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Political Economy of Canada.docx

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Political Science
Political Science 2211E
Adam Harmes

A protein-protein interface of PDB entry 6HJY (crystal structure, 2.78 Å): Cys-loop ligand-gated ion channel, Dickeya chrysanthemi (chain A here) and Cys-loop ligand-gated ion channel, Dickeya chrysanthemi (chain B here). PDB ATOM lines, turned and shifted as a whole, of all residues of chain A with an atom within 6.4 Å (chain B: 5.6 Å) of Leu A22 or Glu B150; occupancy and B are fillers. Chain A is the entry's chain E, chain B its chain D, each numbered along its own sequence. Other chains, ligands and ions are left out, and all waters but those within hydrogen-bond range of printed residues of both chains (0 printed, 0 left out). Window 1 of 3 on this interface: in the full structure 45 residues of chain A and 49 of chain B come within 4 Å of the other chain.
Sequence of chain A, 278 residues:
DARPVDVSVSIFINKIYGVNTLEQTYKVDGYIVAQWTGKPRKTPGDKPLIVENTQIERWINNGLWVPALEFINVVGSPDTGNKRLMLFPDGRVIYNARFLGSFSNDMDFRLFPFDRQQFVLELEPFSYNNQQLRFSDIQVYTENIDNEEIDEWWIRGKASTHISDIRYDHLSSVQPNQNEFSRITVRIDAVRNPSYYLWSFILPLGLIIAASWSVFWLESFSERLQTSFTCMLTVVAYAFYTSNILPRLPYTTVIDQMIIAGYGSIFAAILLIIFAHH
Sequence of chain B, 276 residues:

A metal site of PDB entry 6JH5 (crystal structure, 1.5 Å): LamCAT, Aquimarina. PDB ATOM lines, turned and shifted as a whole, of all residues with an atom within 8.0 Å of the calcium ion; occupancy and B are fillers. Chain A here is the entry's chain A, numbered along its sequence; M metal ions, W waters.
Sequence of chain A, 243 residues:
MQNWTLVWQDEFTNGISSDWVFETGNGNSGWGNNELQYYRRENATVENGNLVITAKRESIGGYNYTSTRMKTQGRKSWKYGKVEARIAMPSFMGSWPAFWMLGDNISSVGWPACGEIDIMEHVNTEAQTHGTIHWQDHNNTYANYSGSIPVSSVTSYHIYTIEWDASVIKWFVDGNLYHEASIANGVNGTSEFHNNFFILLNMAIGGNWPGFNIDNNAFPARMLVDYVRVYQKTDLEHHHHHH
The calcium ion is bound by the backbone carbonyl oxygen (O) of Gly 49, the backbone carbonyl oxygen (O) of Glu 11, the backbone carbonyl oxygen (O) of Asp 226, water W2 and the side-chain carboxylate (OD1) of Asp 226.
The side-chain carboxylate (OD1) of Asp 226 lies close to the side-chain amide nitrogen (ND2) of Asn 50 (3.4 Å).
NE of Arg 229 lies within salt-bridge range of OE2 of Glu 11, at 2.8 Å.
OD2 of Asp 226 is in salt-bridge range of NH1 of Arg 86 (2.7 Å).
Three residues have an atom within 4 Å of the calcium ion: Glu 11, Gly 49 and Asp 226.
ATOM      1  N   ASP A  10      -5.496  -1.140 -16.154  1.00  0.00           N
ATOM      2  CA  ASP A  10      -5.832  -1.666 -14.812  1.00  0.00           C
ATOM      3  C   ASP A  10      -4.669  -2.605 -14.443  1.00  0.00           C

Political Economy of Canada – Neoliberal Approach to Economic Policy Classical Political Economy - Theorists associated with the classical school: Adam smith, David Ricardo, Thomas Malthus, James Mill and his son James Stuart Mill - Adam Smith – Wealth of Nations (1776) – fist book to lay out the abstract model of nature, structure and workings of a capitalist economy o Theory: Self-serving behaviour of individuals benefits not only those concerned by society as a whole o Each one of these individuals are led by an ‘invisible hand’ o This process should take place without the intervention of the church or state - The liberal theory originally focused on the supply, not demand, side of economics - Labour of Theory Value: David Richardo o The prices of good are strictly proportional to the value of labour embodied in them.  i.e. a natural object has no value until human labour is added to it, transforming it into a good or commodity o theory was later abandoned by other liberal political economists - Income Distribution: o Income is a function of whether an individual owns labour, land, or capital. o The implication was that profit was theft by another name o Classical economist recognized the unfairness income distribution but didn’t oppose it - Theory of Competitive Advantage: David Richardo o Free international trade benefits both countries involved o AKA Heckscher-Ohlin-Samuelson Model Marginalism and Neoclassical Economics: - Stanley Jevons, Carl Menger, Leon Walras marked the beginning of marginalism in liberal political economy - Marginalism: people receive utility (satisfaction) from consuming commodities. However the consumption of each unit gives increasingly less utility until a point of ‘marginal utility’ is reached. - Prices are determined at a point at which demand = supply - Higher prices: supply increases + demand decreases = surplus - Lower prices: supply decreases + demand increases = shortage Welfare Economics - Interwar period saw the development of welfare economics - Inspired by The Economics of Welfare by A.C. Pigou - Welfare economics theory based on the norms of Pareto optimality – created by Vilfredo Pareto o Social situation is optimal when no one person’s position can be improved without worsening another’s o There is no place for corrective measures o Prime example of this:  Perfectly competitive neoclassical market in which economic resources are allocated in the most efficient manner possible through price mechanism - Market Failures: o Monopolies: welfare theorists argue the government has a role to play in regulating monopolies and providing product and market information to buyer and sellers to facilitate a competitive market which leads to Pareto optimal results. o Externalities – spillover effects: producers and consumers make economic decisions on the basis of how the decision benefits themselves.  Negative: company dumping waste into public waters so they don’t have to pay shipping and disposal: this is where gov’t intervention is required  Positive: providing education Keynesian Economics: 1930s - Welfare economics – microeconomic nature, Keynesian economics – macroeconomics - Theory first appeared i
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